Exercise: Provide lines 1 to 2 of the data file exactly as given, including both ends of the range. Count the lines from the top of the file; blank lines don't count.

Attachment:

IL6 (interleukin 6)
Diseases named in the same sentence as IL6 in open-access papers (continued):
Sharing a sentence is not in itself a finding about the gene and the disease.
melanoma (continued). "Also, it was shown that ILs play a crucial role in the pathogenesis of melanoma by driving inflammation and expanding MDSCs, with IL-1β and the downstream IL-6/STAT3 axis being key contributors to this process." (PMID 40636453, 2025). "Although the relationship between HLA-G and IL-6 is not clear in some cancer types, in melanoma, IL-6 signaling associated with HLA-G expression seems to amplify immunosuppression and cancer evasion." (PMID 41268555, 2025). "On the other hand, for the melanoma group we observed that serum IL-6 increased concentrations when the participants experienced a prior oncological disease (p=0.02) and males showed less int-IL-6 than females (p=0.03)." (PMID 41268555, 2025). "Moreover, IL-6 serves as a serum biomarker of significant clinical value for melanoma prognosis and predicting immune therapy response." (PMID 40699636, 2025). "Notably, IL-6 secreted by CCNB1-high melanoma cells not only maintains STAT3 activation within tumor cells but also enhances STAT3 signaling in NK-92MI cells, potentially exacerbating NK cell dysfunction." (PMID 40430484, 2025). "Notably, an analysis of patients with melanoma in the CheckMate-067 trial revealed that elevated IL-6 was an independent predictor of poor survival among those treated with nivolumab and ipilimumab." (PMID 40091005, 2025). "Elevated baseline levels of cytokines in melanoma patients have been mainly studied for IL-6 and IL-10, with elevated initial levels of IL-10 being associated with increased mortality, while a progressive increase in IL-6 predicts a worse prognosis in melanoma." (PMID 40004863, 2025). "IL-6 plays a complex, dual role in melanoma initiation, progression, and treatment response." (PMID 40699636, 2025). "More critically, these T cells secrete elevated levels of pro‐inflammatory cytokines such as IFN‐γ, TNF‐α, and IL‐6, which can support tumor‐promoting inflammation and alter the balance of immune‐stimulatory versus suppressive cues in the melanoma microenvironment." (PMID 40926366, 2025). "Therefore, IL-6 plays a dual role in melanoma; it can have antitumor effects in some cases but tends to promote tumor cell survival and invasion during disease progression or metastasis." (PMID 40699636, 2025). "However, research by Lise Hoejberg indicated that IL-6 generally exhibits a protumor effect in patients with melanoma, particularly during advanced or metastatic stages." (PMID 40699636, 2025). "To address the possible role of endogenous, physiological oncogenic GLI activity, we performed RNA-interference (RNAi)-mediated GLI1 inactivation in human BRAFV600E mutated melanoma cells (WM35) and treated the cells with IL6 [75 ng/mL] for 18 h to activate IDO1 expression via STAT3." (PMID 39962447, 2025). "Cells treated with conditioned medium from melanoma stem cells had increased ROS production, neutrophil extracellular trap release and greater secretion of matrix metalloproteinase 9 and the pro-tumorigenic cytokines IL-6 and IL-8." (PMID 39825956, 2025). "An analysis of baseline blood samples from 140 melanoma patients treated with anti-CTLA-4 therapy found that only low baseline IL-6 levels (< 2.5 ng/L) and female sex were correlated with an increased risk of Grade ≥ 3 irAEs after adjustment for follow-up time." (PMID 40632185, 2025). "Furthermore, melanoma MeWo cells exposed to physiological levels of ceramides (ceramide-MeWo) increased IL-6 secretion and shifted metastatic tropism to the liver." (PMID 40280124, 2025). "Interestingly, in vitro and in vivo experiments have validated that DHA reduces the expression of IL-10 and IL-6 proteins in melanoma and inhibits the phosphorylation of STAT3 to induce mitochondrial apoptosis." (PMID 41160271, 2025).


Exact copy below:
IL6 (interleukin 6)
Diseases named in the same sentence as IL6 in open-access papers (continued):